The Baroness who leads the Generation Rent campaign has made a sharp attack on section 21 notices.
Baroness Alicia Kennedy says: “A Section 21 notice pulls the rug out from under you. As long as the landlord serves it correctly, you have to move out. That means very few tenants challenge it in court.
“And because landlords don’t need a reason for eviction, it also means that many tenants live in fear of losing their home and families throughout England have no confidence to put down roots in their local area.
“Renters have been waiting two years for the government to make good on its promise to ban these unfair evictions. If it weren’t for Section 21, 700,000 renters would not have faced an unwanted move during a pandemic and millions more would have confidence to plan their lives.”
Kennedy’s figures come from a survey by the Renters’ Reform Coalition, a campaign body operating under the Generation Rent umbrella.
This survey says that one in 12 private renters have been given formal notice to move out without a reason since March 2020; this means, suggests Generation Rent, that as many as 694,000 private tenants have been served with a Section 21 notice to quit during the pandemic.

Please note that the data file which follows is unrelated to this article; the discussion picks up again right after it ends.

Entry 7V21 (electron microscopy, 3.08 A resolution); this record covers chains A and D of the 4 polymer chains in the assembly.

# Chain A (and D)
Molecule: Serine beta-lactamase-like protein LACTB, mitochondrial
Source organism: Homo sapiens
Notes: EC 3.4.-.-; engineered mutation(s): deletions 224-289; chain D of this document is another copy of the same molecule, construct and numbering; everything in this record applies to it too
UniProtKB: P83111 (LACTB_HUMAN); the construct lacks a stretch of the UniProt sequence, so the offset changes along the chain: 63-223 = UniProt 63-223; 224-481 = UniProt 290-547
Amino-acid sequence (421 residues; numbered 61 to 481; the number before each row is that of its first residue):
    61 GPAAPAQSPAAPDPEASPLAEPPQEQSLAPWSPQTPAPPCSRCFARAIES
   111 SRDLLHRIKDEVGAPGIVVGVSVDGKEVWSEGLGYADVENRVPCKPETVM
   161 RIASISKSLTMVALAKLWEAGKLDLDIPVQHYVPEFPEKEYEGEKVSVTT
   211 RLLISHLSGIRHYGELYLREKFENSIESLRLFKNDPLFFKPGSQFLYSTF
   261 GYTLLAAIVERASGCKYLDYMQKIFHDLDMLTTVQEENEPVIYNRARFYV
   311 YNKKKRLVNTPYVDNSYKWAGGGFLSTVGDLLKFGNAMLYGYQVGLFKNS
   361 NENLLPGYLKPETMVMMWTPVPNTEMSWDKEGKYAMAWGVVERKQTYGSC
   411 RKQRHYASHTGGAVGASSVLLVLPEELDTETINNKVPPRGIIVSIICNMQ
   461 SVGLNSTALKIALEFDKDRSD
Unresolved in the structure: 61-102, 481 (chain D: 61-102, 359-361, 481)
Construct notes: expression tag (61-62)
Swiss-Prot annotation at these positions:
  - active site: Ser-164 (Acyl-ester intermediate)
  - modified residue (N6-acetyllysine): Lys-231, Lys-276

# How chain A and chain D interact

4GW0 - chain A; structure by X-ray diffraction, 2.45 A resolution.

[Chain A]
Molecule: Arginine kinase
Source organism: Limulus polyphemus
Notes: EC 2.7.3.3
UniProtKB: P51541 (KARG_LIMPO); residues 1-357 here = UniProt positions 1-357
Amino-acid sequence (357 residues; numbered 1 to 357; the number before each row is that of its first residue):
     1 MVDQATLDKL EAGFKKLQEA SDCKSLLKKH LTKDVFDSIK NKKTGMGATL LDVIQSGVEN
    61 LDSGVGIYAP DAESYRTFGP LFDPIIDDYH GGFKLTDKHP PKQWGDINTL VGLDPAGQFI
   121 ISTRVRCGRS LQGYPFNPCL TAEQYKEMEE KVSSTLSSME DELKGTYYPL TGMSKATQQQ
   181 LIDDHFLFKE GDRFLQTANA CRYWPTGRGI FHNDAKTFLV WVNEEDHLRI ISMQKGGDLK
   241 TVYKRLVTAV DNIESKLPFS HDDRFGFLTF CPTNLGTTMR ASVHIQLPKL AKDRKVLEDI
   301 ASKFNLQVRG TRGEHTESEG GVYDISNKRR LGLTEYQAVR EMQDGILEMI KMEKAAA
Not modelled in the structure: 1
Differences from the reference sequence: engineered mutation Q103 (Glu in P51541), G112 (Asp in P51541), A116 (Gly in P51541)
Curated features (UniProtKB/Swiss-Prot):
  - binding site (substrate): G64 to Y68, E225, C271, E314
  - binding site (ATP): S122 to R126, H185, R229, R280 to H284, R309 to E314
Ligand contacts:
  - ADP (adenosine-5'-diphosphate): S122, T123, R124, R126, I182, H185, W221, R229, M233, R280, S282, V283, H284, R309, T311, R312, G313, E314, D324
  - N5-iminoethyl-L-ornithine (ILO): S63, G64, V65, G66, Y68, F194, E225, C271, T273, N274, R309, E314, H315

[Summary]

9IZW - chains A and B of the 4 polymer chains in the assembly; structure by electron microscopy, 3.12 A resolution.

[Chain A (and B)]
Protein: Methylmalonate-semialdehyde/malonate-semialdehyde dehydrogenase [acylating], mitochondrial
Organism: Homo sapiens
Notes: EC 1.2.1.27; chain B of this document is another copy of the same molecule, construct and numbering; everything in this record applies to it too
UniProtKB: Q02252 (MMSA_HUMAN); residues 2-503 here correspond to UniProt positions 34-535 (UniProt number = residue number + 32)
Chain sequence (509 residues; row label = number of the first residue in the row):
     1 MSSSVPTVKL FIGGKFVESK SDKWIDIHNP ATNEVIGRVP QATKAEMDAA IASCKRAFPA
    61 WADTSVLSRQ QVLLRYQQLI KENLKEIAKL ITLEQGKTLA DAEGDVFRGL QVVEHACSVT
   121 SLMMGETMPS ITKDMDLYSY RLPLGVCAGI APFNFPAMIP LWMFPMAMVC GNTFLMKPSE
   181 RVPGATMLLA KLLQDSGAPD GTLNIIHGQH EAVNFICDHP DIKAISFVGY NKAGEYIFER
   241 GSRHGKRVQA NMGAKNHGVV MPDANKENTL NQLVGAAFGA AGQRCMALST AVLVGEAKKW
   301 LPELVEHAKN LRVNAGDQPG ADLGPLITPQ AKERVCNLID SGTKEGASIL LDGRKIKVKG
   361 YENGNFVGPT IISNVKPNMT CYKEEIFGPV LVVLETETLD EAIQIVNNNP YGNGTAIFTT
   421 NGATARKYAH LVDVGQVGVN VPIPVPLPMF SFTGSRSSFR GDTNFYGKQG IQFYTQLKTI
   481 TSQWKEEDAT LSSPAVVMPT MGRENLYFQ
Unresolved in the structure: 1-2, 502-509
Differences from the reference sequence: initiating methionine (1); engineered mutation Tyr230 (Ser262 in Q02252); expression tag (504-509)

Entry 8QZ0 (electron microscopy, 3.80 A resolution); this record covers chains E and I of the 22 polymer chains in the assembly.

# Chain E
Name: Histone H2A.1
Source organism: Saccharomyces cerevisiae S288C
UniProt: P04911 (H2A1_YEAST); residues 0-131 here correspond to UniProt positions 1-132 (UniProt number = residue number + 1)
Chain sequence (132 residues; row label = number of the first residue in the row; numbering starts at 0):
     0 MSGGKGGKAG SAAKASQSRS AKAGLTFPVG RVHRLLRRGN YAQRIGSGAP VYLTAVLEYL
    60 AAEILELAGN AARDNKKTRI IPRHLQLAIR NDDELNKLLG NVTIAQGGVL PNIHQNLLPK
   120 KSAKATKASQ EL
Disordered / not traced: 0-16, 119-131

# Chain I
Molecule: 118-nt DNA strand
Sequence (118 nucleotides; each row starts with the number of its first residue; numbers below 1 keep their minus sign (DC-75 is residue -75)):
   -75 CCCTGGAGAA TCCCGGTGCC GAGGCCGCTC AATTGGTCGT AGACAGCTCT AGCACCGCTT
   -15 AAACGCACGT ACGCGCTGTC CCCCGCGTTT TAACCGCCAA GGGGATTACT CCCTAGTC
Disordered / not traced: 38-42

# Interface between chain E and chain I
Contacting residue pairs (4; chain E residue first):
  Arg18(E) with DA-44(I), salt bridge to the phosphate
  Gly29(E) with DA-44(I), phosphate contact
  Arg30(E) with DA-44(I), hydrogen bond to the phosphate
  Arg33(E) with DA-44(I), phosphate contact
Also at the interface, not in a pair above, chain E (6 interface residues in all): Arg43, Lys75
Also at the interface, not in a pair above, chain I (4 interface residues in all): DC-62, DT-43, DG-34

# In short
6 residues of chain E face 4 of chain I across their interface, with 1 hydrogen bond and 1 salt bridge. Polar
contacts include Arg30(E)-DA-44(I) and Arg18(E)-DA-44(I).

The survey also found that one in three private renters fear that they will lose their home in the year ahead – which represents nearly three million adults in England.
Two years ago today the government announced plans to abolish Section 21 and introduce open-ended tenancies.
While the initial Section 21 notice is only the first stage of the legal eviction process, a valid notice cannot be overturned in court. That means most tenants who receive one have nothing to gain by challenging the notice and move out before the case reaches court. Invalid notices can be challenged.
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